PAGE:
But may I, before I sit down, make one appeal to those who represent the coal owners, not only in this House but in the whole country? If all that they have said about the desirability of pit committees is still in their minds and still close to their hearts as apparently it was then, if this opportunity of drawing more closely together appeals to them, as I believe it does to the best of them, just as much as it did then, is not this a splendid opportunity? If Part II is allowed to drop and they have their complete freedom it is a glorious opportunity to them to come forward now when there is no kind of Government interference and no kind of compulsion, and say, "of our own free will we will meet you and set up this machinery on a voluntary basis." If they do it will be the best solution that can possibly be arrived at.


I must confess that I received, in what I may term the penultimate peroration of my right hon. Friend, one of the greatest Parliamentary surprises I have ever had. I thought the whole of his speech, marked as it was by clearness and lucidity, tended to this conclusion—that having heard all the facts, this was a matter for the House of Commons to decide. I imagined that he meant, in effect, "We will not put on the Government Whips, but let the House take the responsibility." Therefore I was very surprised at the conclusion actually reached by my right hon. Friend that he thought it his duty to ask that the Government Whips should be put on. As my right hon. Friend the Leader of the Labour party has said, this is a matter for the House of Commons. We have heard the case for the miners and the case for the coalowners, stated, generally speaking, with great fairness and moderation on both sides. We now know that one party, which refused to work the Act, has come to the conclusion that the experiment should be made and that another party, which was in favour of the Act being operated, has come to the conclu- sion that, at the present moment, it should not operate. I cannot imagine a situation which lends itself more readily, on grounds of reason and moderation, to a short delay. Some time should be given before this is taken off the Statute Book—for that is what is involved—to see whether a common agreement cannot be reached.

I still suggest to the Government that the very serious decision they have taken should be reversed; that, at any rate, they should leave the decision to the House of Commons. This is one of the occasions on which one is glad to notice that by far the greater number of Members who are going to vote have heard all the substantial part of the Debate. The House is fully seized of the whole position. I know the House, or I am getting to know a little about it now, and I think if this were left to the fair judgment of the House, it would decide that another trial should be given, as a most important step towards bringing the parties together. I suggest to the Government that if this Motion is carried, it does not at all necessarily follow that the Board of Trade is compelled to proceed at once. My right hon. Friend the Secretary for Mines told us that he has already exercised his discretion for six months. What he has done already he can do again, but if he has not that power, I am certain the general sense of the House would not be opposed to a short amending Bill giving him power to suspend these provisions, so as to give an opportunity to the parties to come together—not under compulsion at all. We all know how foolish it is to try to make men of goodwill by Act of Parliament. It is quite impossible to do so. There has now arisen, although it is very late I am sorry to say, a real Parliamentary opportunity. The House of Commons can now assert itself, not in any sense hostile to the Government—let me make that perfectly clear. Simply by letting the House vote as it really wishes to, perfectly freely, you will give the opportunity for taking a step which may lead to peace in this industry. It may. Do not let us omit any chance of doing that. I do really fear that if this step is taken to-night there may arise a very ugly and hostile spirit which will be most difficult to allay. I do beg the Leader of the House to consult with my hon. Friend as to whether it is not wise in the interests of peace all round to let the House have a free Vote. He may take a step which may be Very fruitful of goodwill in this very difficult question.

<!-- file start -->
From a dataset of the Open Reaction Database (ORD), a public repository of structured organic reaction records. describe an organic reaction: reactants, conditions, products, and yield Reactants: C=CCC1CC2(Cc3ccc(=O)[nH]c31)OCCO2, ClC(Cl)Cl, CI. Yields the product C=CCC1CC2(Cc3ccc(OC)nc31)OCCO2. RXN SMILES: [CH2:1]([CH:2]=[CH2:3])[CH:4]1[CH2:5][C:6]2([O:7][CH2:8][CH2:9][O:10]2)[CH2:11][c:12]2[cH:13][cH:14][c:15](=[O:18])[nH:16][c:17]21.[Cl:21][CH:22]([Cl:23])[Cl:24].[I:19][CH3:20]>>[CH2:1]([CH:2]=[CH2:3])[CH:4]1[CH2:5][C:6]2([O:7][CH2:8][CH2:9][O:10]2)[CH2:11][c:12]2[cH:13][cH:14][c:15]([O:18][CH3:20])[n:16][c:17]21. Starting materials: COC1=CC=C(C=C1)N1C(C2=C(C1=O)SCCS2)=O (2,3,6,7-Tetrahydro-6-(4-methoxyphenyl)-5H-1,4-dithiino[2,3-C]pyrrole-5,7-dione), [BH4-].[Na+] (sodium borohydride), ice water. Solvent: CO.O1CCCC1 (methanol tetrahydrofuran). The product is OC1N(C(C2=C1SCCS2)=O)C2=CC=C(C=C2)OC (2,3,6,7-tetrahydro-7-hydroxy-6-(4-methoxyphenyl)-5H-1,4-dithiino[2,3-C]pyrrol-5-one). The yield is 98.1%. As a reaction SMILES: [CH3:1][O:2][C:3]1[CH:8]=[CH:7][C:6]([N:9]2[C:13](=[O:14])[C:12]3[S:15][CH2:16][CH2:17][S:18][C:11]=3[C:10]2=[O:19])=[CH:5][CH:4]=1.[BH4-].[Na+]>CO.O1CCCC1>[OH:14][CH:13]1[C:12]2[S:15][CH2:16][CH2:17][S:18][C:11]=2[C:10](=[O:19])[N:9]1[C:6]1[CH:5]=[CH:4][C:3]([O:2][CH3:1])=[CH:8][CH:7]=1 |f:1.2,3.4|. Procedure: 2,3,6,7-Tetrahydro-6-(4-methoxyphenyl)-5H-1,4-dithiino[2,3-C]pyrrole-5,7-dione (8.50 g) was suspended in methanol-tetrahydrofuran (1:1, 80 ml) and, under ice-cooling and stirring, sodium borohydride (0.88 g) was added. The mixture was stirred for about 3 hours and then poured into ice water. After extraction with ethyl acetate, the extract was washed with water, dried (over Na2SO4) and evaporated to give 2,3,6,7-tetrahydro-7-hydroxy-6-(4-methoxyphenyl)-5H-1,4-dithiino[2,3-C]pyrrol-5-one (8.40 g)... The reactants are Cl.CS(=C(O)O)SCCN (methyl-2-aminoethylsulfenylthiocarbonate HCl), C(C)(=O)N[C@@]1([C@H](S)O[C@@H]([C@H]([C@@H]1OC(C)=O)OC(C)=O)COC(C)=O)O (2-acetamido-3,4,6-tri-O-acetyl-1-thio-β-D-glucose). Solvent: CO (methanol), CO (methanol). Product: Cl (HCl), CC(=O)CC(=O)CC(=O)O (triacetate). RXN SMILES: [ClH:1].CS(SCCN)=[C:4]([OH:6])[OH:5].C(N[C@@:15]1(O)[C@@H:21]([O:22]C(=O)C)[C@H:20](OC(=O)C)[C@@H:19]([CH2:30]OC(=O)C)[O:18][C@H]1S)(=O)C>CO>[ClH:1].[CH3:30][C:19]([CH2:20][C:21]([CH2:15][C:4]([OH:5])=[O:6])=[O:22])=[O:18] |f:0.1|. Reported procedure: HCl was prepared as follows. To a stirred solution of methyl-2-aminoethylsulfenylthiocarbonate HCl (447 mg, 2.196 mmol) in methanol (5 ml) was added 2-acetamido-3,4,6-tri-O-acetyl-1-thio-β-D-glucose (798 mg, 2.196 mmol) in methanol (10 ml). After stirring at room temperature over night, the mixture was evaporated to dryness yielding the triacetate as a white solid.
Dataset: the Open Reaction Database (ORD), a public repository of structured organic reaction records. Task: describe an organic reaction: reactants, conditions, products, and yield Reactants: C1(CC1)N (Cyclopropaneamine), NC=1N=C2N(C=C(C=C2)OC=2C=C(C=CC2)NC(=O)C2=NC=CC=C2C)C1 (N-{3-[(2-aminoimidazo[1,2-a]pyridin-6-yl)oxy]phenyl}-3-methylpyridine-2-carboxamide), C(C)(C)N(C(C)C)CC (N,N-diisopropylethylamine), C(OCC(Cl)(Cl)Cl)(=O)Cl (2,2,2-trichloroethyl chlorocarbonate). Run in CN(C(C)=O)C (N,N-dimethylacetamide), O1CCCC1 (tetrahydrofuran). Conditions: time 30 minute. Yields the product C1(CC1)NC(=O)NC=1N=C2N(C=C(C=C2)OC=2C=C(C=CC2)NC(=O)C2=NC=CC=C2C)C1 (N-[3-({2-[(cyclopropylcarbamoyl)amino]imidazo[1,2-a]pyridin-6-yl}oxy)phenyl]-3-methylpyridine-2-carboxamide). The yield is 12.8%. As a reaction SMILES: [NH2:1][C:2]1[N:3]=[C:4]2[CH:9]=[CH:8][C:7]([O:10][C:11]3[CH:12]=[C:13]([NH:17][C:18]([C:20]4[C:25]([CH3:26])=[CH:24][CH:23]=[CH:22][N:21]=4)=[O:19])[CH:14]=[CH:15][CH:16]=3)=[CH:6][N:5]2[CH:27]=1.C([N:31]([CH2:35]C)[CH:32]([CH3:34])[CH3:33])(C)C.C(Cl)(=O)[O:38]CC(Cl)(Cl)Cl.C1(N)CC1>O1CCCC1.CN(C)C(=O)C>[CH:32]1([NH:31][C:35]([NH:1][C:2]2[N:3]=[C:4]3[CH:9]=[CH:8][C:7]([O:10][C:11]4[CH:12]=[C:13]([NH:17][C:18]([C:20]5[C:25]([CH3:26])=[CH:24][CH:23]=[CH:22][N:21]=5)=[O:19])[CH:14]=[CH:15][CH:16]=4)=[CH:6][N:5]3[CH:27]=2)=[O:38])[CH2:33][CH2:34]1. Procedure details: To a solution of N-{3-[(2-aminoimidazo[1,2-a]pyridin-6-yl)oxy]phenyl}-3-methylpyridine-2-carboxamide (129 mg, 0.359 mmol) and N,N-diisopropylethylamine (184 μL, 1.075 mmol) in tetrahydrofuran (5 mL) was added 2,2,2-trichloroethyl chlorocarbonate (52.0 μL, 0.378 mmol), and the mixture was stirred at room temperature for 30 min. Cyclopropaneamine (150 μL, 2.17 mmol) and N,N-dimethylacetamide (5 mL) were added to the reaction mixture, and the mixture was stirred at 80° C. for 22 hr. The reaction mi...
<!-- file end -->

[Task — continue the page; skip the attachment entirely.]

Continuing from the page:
Question put, "That Part II of the Mining Industry Act, 1920, shall not cease to have effect."

The House divided: Ayes, 99; Noes, 141.

Division No. 39.] AYES. [11.53 p.m.
Ammon, Charles George Grundy, T. W. Roberts, Frederick O. (W. Bromwich)
Bagley, Captain E. Ashton Guest, J. (York, W. R., Hemsworth) Robertson, John
Barker, G. (Monmouth, Abertillery) Hall, F. (York, W. R., Normanton) Robinson, S. (Brecon and Radnor)
Barnes, Major H. (Newcastle, E.) Halls, Walter Rose, Frank H.
Barton, Sir William (Oldham) Hancock, John George Royce, William Stapleton